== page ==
Saunders Lewis – dyfodol yr iaith

Paul Flynn reflects on the fiftieth anniversary of the most influential lecture delivered in Wales in the 20th Century

He is the only genius I have ever known. He arrived with the reputation of a legend. Teachers in my grammar school sent us to hear a lecture by Saunders Lewis. We were told that a fresh quotation from him would guarantee additional marks from our external examiners.

I vividly recall sitting immediately in front of him at a performance of one of his plays. He and Professor W. J. Gruffydd exchanged wisecracks and giggled uproariously throughout the performance. He was a delightful lecturer. His thin reedy voice, cunning humour and catholic tastes beguiled his students. I recall that he warned his class about the dangers of politics. “It can lead you to very strange places,” he said. In his case it was Wormwood Scrubs.

His civil disobedience was to burn part of a door at a bombing school in the company of two other patriots. Incredibly the Llyn Peninsula was to be the target for bombing practise.  Two areas in England had been considered and rejected because of local protests. The bombing never happened. The Welsh jury at Caernarfon refused to convict Saunders, Lewis Valentine and D J Williams. The case was re-tried in London.

Tynged yr Iaith The fate of the language

BBC Wales Annual Lecture delivered on 13 February 1962

“Restoring the Welsh language in Wales is nothing less than a revolution,” Saunders Lewis declared fifty years ago. “It is only through revolutionary means that we can succeed.”

In the lecture Lewis drew attention to the celebrated case of Trefor and Eileen Beasley of Llangennech who, between 1952 and 1960, refused to pay their local taxes unless the tax demands were in Welsh. The local authority (Llanelli Rural District) was 84 per cent Welsh-speaking in 1951, and Lewis pointed out that all the Rural District’s councillors and officials were Welsh speakers. At the end of the eight-year battle, during which the Beasleys had their furniture taken by bailiffs on three occasions, bilingual tax demands were finally issued.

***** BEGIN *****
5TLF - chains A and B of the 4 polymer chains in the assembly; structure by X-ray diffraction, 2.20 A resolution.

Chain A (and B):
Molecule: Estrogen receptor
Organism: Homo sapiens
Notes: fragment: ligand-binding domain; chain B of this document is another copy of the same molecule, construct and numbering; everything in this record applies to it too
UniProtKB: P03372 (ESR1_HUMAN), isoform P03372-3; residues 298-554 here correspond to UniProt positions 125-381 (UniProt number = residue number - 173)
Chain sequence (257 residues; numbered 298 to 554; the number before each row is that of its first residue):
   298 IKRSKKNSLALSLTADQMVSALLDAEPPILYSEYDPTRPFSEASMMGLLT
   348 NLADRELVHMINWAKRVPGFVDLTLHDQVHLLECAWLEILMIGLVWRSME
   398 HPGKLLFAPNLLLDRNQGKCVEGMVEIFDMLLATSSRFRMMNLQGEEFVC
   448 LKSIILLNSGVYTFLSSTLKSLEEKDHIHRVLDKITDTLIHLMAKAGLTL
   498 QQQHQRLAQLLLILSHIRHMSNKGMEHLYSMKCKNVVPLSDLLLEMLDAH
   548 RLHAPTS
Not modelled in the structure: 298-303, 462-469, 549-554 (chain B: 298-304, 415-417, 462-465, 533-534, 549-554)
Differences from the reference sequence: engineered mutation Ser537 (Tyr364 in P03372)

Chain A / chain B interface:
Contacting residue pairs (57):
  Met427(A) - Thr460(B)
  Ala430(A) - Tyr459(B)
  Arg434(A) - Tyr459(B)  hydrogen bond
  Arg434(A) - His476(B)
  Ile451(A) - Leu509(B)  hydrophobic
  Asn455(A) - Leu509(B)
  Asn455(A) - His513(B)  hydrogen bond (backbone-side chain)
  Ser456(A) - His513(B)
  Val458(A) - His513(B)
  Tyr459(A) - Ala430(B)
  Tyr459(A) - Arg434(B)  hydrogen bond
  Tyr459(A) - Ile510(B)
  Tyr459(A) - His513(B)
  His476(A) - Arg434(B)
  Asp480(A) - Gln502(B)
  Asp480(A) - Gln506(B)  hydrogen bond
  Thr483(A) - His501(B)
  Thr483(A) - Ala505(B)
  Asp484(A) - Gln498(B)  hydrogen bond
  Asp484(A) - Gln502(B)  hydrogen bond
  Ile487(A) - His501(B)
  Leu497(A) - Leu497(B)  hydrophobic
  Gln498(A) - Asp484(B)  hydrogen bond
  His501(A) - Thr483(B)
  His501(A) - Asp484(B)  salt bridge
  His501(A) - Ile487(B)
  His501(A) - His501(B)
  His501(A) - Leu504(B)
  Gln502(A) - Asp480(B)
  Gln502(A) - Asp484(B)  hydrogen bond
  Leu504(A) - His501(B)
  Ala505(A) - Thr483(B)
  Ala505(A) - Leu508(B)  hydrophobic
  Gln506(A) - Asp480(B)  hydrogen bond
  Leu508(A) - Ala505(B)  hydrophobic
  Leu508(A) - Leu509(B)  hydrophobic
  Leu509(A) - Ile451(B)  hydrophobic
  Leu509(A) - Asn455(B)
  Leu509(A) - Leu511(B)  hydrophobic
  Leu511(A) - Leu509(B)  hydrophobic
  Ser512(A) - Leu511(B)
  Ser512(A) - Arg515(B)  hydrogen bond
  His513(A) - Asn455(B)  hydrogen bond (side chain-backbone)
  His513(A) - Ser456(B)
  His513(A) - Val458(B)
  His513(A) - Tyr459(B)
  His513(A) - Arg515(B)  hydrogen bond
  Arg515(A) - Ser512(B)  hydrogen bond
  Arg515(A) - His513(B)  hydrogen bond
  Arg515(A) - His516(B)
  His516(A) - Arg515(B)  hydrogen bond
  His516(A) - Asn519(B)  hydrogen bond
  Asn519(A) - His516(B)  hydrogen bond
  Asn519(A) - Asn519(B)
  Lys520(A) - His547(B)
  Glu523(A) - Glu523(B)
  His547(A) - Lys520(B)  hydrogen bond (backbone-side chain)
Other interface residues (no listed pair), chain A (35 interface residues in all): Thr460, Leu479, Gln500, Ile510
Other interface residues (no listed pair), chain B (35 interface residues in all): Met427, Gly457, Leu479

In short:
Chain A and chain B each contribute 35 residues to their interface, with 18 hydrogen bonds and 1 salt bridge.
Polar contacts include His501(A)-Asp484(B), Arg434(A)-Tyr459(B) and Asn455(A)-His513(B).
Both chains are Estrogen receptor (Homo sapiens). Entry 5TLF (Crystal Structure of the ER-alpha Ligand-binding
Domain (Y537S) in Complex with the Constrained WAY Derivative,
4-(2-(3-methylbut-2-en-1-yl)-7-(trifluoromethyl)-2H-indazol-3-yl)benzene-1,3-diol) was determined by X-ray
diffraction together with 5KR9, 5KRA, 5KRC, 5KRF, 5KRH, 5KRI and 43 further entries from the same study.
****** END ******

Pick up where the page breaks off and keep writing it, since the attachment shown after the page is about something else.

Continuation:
Lewis took the Beasley case as a model for future action, but significantly added “this cannot be done reasonably except in those districts where Welsh-speakers are a substantial proportion of the population”. He proposed to make it impossible for the business of local and central government to continue without using Welsh. “It is a policy for a movement”, he said, “in the areas where Welsh is a spoken language in daily use”. It would be “nothing less than a revolution”.

The blood of Welsh speakers ran cold with the message of Saunders Lewis’s warning in 1962 that without revolutionary action the Welsh language would not survive into the 21st century. It shattered the cosy complacency of language loyalists. A language that was developed and sophisticated centuries before English existed could die of neglect in our generation. The chilling nightmare inspired action. There were heroic sacrifices by the young people of Cymdeithas yr iaith Gymraeg.

My minute contribution was to endlessly campaign within the Broadcasting Council for Wales for a fourth channel. Its success has played a major role in inspiring Welsh language creative activity. The blossoming of Welsh medium education has produced fresh generations of writers, actors, musicians and teachers.

If Saunders Lewis was living now, he would have been astonished and delighted at the continuing vibrancy of Welsh language life. The language of heaven is still the medium for literature, television, radio, tweeting, making love, cursing, and praying. He would have been delighted with the easy fluency of debates on all political subjects in a ‘parliament’ located on the soil of our own country.